Official: Yerushalayim School Security Situation ‘Desperate’

YERUSHALAYIM -
Children from a school in northern Jerusalem make their way to the Western Wall for a Siddur party in the Old City of Jerusalem, June 21, 2016. Photo by Zack Wajsgras/Flash90 *** Local Caption *** עיר עתיקה ירושלים ה כותל המערבי יהודים מתפליים חרדים ילדים
Children from a Yerushalayim Talmud Torah at the Kosel. (Zack Wajsgras/Flash90)

At least 150 schools in Yerushalayim currently do not have sufficient security, according to the office responsible for school security in the city. In a letter to police, the office said that for months now, there has been a consistent shortfall of at least 90 security guards in schools daily.

“That there is a great need for security at schools in Yerushalayim goes without saying, and it is not the fault of the municipality,” the letter continued. “The demand for security guards in Jerusalem goes beyond the schools, and there is a great difficulty in recruiting guards for schools.”

The situation was exacerbated this week as dozens of school security guards in Yerushalayim handed in their resignations, saying that their work situations have worsened in recent months. A group representing the guards said that many more are preparing to quit as well, as they have given up trying to negotiate for higher wages and better benefits.

Among the reasons for the mass resignations, the group said, is the reduction of hours imposed on the guards as the result of a contract between the Education Ministry and the Treasury. Nearly all the guards work for private contractors, with the Education Ministry hiring the firms, but the schools are budgeted for only six and a half hours a day of work in each institution. Formerly, security guards had worked nine and a half hours a day.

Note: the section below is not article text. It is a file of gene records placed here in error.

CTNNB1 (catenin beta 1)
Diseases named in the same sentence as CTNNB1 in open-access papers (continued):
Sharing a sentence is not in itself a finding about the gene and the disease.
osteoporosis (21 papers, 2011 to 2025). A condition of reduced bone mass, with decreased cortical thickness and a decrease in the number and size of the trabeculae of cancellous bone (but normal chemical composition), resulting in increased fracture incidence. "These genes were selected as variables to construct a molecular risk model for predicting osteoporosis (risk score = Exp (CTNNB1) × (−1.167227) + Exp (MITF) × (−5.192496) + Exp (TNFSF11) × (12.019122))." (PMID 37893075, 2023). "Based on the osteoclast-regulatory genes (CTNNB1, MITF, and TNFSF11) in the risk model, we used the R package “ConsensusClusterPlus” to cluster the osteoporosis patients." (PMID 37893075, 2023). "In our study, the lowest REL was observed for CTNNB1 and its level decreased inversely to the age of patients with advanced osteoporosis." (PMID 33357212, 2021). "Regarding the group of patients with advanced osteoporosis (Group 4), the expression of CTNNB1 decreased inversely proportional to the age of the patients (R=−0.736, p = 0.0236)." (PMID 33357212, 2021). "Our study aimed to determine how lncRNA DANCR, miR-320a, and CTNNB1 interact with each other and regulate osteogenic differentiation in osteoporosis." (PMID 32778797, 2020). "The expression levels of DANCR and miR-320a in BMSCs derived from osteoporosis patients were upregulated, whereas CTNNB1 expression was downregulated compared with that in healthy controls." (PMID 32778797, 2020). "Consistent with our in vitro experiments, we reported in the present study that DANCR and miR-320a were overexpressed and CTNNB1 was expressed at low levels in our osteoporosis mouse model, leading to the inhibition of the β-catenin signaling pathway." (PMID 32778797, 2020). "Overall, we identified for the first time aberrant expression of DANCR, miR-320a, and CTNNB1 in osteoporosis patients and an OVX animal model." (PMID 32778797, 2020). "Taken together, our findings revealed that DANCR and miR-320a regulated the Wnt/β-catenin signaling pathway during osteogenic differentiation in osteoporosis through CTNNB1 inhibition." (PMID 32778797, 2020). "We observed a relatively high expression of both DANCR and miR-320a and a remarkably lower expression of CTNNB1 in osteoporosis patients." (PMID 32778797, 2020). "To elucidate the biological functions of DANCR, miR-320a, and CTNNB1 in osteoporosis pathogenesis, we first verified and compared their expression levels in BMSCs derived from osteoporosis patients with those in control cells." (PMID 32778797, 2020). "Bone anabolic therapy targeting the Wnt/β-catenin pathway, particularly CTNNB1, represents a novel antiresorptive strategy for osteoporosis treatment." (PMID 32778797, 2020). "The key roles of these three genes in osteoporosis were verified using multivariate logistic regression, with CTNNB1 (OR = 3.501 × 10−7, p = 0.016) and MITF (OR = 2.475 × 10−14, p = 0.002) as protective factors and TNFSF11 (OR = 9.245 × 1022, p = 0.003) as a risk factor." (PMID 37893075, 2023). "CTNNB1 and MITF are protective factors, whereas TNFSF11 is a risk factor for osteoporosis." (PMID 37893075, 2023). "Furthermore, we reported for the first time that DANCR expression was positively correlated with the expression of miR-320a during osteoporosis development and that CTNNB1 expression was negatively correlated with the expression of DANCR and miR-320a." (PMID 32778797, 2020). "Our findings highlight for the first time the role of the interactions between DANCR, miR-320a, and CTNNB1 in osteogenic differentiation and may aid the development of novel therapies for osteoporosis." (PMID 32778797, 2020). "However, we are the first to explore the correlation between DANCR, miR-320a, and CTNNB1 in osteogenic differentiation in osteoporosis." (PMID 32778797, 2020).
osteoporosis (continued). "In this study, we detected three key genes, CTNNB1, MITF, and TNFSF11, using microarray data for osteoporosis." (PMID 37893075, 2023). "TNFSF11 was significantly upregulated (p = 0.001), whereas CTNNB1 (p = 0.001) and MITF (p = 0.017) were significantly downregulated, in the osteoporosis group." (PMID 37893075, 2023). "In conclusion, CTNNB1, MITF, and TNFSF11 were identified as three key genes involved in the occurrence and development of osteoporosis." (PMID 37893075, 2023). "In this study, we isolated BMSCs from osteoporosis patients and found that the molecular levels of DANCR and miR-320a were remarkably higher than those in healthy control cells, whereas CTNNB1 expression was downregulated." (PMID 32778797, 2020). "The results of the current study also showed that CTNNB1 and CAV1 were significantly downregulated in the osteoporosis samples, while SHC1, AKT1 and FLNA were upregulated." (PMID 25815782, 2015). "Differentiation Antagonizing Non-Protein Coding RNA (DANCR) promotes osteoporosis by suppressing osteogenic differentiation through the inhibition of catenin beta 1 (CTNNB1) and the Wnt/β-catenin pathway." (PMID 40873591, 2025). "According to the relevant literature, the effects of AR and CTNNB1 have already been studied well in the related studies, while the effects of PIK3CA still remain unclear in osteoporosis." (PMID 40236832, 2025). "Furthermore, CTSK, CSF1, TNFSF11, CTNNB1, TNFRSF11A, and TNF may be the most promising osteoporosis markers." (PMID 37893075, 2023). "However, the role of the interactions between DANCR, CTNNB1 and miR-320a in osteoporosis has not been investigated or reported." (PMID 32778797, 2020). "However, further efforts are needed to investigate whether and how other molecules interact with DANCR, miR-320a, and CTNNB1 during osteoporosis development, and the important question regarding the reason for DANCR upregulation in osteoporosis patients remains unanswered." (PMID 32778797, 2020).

In addition, Finance Minister Moshe Kachlon ordered that the guards not be allowed to collect unemployment pay over the summer when school is out, but instead are to receive salaries – if they work. But according to the group representing the workers, the city did not budget for that summer pay, and over the summer the workers were employed for barely 30 hours altogether. In protest over the situation, the guards tried to call a work dispute, threatening to strike in September and then again in October – only to be told by the Tel Aviv Labor Court that only the Histadrut had the right to call for a work dispute and subsequent strike.

The reason the Histadrut did not do so on behalf of the workers, said the group, was because they were contract workers who the union does not represent. “Protests, which we have held, haven’t worked, strikes are illegal, and meanwhile the security situation for children slips. If a tragedy happens who will take the blame? The security guard, except that the security guard can’t feed his children under these circumstances.” Hence, the group said, the mass resignations.

Somebody had better do something quickly, said Paz Cohen, chairperson of the Yerushalayim PTA, or schools would find themselves absent not only security guards, but students. “If institutions are not guarded we will not sent our children there. We will not place them in harm’s way,” she said,

In a statement, the municipality said that it was “working with government offices and all others involved in order to raise the salaries of guards and improve their work conditions. In any event, the municipality will work with police to ensure that no institution is left without security.”